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Time for Spring!

The spring equinox is on 20 March 2020

by Rebecca Parkinson

Suitable for Key Stage 3


To consider the start of spring and the meaning of the spring equinox.

Preparation and materials

  • You will need the PowerPoint slides that accompany this assembly (Time for Spring!) and the means to display them.

  • You may wish to have available ‘Spring’ from The Four Seasons by Vivaldi and the means to play it at the end of the assembly. It is available at: (9.59 minutes long)


  1. Click through the slides and then leave the slide show playing throughout the assembly.

    Point out that the slides show different images of spring. We all like to see the sun come out again, the baby animals playing in the fields and the beautiful array of plants that burst into life. All of these are signs that spring is here; the weather should be getting warmer and the days longer.

  2. Ask the students whether they know when spring officially starts.

    Explain that there isn’t one correct answer to this question: politicians, meteorologists, scientists and historians have all debated different dates to use.

    Many people regard 1 March as the first day of spring. They say that December, January and February mark out winter; March, April and May are the spring months; June, July and August mark out summer; and September, October and November are the autumn months.

    Other people argue that spring begins on 20 or 21 March. This day is sometimes called the spring equinox or ‘vernal equinox’. The word vernal comes from the Latin for spring. An equinox happens twice a year, once in spring and once in autumn. It refers to a period when the earth’s axis is not tilted either towards or away from the sun, which means that daytime and night-time last the same length of time.

  3. Although there are arguments as to exactly when the seasons begin and end, one thing is certain: year after year, the seasons come and go. Even when weather patterns change, the seasons still continue. The days begin to get longer and warmer. Daffodils appear to brighten up the dullness; new lambs begin to leap around in the fields. We know for certain that at some point, spring will turn into summer, then autumn and then winter.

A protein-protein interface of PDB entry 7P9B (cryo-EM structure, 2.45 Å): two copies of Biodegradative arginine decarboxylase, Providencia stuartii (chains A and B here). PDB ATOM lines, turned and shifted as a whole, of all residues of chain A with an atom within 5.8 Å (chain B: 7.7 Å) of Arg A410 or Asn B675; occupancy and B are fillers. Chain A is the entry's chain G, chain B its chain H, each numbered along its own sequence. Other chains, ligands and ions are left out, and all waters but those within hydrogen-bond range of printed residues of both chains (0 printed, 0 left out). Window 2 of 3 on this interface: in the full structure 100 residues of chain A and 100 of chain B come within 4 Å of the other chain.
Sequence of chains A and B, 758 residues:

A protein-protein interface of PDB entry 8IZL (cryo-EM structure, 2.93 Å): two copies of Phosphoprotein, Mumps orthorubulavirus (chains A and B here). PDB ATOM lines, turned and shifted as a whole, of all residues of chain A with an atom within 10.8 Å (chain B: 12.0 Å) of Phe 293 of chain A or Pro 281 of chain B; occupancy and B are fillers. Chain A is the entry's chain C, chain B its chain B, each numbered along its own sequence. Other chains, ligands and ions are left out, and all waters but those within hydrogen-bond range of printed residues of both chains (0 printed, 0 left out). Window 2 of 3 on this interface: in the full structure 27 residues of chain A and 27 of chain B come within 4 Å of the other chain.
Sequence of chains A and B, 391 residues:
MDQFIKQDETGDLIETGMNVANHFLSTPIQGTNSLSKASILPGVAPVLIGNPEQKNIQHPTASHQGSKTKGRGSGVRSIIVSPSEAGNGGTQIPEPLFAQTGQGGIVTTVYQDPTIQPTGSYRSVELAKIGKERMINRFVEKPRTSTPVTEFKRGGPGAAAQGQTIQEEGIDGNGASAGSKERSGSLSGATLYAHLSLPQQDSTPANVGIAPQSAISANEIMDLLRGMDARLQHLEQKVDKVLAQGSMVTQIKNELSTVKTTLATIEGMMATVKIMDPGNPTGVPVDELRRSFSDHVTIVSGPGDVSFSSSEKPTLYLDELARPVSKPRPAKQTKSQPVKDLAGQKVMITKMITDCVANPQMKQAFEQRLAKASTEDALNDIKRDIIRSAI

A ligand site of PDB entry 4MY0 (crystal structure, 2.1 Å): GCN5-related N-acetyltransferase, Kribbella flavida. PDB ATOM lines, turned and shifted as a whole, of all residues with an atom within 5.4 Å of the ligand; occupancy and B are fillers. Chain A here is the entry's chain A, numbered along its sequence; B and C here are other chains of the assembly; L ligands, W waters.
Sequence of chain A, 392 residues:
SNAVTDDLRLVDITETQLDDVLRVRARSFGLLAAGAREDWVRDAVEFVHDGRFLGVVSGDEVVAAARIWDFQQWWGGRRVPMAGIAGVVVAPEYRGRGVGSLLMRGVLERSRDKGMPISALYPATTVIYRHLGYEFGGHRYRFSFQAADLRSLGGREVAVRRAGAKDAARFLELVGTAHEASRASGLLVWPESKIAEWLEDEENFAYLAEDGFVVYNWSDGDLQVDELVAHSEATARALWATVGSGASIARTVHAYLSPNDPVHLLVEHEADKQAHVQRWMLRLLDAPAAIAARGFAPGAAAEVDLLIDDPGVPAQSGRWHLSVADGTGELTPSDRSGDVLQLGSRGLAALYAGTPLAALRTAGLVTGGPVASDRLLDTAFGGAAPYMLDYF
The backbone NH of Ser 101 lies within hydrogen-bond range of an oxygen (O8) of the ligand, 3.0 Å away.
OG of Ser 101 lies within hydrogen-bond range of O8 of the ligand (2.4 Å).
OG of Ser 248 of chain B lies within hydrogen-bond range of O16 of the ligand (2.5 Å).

4. Point out that the seasons of the year are mentioned at the very start of the Bible. Genesis 8.22 states, ‘As long as the earth endures, seedtime (spring) and harvest (autumn), cold and heat, summer and winter, day and night will never cease.’ God promises that the seasons are with us to stay.

Time for reflection

Ask the students to think briefly about which season is their favourite.

- Is it spring, with all the new life springing up?
- Perhaps its summer, with its long days that make it fun to be outside and go on holiday?
- Is it autumn, with the beautiful colours on the trees and the crunch of the leaves as we walk through them?
- Perhaps its winter, when the days get shorter and the excitement of Christmas fills the air?

Maybe we enjoy all of the seasons with the changes that come with them.

Let’s never take this amazing world for granted. Instead, let’s always take care of it and remember to be thankful.

Dear God,
Thank you for the beauty of the world in which we live.
Thank you for the changes that we see going on around us all the time.
Thank you that just now we can see buds and blossom appearing on the trees.
Help us to keep our eyes open so that we notice the world and help us not to take beautiful things for granted.
Help us to be active in protecting this world.


‘Spring’ from The Four Seasons by Vivaldi. It is available at: (9.59 minutes long)

Publication date: March 2020   (Vol.22 No.3)    Published by SPCK, London, UK.
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